Crowds gathered at the Civic Offices last Thursday (February 8, 2024) to protest against Woking Borough Council’s funding cuts to Citizens Advice Woking (CAW) and, later, to observe from the public gallery the council meeting which would confirm the cuts.

Woking MP Jonathan Lord said: “I was pleased to join the many volunteers of Citizens Advice Woking in their protest. I am as bitterly disappointed as the volunteers at Woking council’s decision to remove the core grant funding from Citizens Advice Woking. I still do not know how the council will manage to replace these vital services if Citizens Advice Woking is not able to provide the same level of help and support as in the past.”   

During the meeting, councillors agreed an additional package of support for CAW which, the council said, will assist them in finding alternative financial streams and transition from council funding.

The council further noted that, in addition to £179,000 financial and in-kind support, it is offering a further £50,000 to CAW to recruit a hardship coordinator on a 12-month contract, bringing the total support package to £229,000 for 2024-25.

However, the group of volunteers who have been prominent in opposing the cuts were unconvinced by the council’s figures, and nor do they feel that real impact of the cuts has yet been grasped. Two of them, Ellie George and Kay Riley, were sufficiently concerned to write to the News & Mail.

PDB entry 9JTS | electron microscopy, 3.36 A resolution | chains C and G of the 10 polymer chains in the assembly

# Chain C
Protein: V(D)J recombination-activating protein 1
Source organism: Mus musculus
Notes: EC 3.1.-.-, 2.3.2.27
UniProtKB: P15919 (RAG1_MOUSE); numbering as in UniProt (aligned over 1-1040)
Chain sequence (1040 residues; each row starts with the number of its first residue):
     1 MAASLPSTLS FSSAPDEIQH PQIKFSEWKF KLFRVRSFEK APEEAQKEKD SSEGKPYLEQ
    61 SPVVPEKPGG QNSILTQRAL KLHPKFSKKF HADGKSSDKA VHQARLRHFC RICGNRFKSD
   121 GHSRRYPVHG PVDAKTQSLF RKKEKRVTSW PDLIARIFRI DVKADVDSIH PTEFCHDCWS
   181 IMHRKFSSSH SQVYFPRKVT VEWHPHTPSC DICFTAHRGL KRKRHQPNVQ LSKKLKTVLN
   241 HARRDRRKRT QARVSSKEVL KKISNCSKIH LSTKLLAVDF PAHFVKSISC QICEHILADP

“We have seen large numbers being shared of the excellent funding that has been secured for Citizens Advice Woking to continue its service,” they wrote. “Many of our supporters are congratulating us on succeeding in our campaign to save our service. 

“Now here comes the but...We would love to continue our service, but the financial funding is not actually there for us to do so. The new numbers being quoted certainly look good on paper.

“However, the money is caught up in various ways: 50 per cent of the money granted to CAW relates to the office accommodation, a notional rent and service charges which the council as landlord will keep; 28 per cent is allocated to ring-fenced projects that cannot be used for operational costs – the majority of this money is actually provided by the government, not the council.

“Then the 22 per cent of ‘new’ funding.  It is not clear if this will also be ring-fenced to perform additional duties. If the ‘new’ funding is available for CAW to deliver its core activities, a best case, then our operational funding is about a quarter of last year.

“What this means in terms of our service is still being determined but it is clear that it will, at a minimum, need to be reduced. While we volunteers are helping the management with more fundraising opportunities and remain hopeful that we can access some external grants, we expect that we will face stiff competition wherever we seek help.

“As volunteers we will continue to express concern at the way the council is removing funding from CAW – and we see no evidence that the proposed council efficiencies can be in place by April 1 to cope with increased demand.

“We will be very sad if CAW has to redirect our vulnerable residents to the council knowing that, through no fault of their own, the staff at the council are unable to help.”